Enterprise-level features, flexibility and cost have always been key factors for organizations that choose open source over proprietary technology. For IT managers in the government sector, however, these benefits often take a back seat to another software characteristic: IT security. Is open source secure enough for the government's IT infrastructure?
Gartner analyst John Pescatore says that many open source solutions are actually more secure than closed source solutions and thus may even be a better fit in the government sector.
"There is a myth out there that because the bad guys see the code, there are more vulnerabilities," Pescatore said. "But the truth is that the better predictor of robust code is whether security was a top priority during the development cycle or just an afterthought." In his opinion, the security argument against open source is a dead issue.
Open source security was a big concern for Dennis Wells, the policy and planning manager for the office of information services for the state of Oregon. Wells was searching for a customer relationship management (CRM) solution for the Department of Human Services (DHS). After relying on spreadsheets for years, Oregon DHS decided that it needed a better system to track the more than one million residents who use the state's services each year. The task of researching CRM solutions fell to Wells. In addition to meeting the department's specific needs, the solution would also have to satisfy
"I wasn't really concerned with open source versus closed source. I decided to just look at all the alternatives," he said.
Wells eventually settled on a solution from SugarCRM, an open source application that provided him with a customizable solution that Oregon DHS could tweak to fit its needs. The fact that the code was open was never a security concern. Wells was satisfied that SugarCRM proved that its software was just as robust and as stable as any other solution he evaluated. He was more concerned with being able to customize the CRM application to fit the department's existing business process. After getting approval from IT department for security and business process requirements, Wells downloaded and installed the open source solution for free in less than ten minutes.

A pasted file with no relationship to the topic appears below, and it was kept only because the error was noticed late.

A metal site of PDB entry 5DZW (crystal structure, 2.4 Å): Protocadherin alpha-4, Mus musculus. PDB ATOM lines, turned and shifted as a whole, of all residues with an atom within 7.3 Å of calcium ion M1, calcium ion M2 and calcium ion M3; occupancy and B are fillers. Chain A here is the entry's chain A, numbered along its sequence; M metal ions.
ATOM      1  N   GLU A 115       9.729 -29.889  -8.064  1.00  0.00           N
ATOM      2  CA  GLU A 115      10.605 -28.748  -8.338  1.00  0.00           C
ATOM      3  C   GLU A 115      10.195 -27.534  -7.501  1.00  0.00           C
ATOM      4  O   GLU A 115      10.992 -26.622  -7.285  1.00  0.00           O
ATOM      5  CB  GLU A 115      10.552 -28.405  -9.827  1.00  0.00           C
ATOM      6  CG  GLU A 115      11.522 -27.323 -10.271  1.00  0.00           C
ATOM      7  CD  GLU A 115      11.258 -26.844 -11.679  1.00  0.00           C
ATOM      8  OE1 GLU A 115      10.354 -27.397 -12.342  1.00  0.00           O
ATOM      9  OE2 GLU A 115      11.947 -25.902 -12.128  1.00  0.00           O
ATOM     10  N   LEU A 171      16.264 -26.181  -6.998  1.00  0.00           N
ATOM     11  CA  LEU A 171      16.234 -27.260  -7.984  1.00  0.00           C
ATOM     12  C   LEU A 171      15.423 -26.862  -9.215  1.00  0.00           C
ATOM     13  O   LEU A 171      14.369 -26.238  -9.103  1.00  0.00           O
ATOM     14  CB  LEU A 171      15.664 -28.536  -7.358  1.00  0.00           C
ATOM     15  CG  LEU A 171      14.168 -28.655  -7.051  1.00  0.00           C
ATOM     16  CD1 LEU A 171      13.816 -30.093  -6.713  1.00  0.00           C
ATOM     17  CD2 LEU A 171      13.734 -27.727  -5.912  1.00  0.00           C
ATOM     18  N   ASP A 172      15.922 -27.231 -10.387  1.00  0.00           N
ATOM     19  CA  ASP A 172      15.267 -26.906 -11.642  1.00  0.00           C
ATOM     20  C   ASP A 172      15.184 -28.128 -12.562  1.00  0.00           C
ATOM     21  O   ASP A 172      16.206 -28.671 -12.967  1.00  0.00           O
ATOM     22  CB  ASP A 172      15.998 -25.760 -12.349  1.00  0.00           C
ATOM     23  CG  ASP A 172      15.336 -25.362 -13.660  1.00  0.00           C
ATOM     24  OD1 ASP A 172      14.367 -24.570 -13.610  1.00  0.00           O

According to Pescatore, Wells's appraisal of open source security was not unique among government IT managers. With security no longer a concern, purchasing decisions can be based on functionality and price, just like closed source solutions.
Protecting intellectual property
Alan Kraft, vice president of the federal group for Novell, agrees. He thinks that intellectual property concerns have supplanted security as the battleground between open source and proprietary vendors.
"When it comes to the government sector we need to be aware of what is in the best interest of the public," Kraft said. "The fact is that open source, and the community that supports it, may be better suited in government."
Kraft points to an ongoing public battle between the Commonwealth of Massachusetts and Microsoft. The state is trying to pass legislation that would have the state adopt an open source document policy by January 2007 in order to better protect the accessibility of its digital documents. The state is arguing that if Microsoft or another closed source software vendor ceased to support older versions of its platforms, thousands of the state's archived documents could be rendered useless. In a world gone crazy over compliance and the preservation of digital documents, losing these files would be disastrous.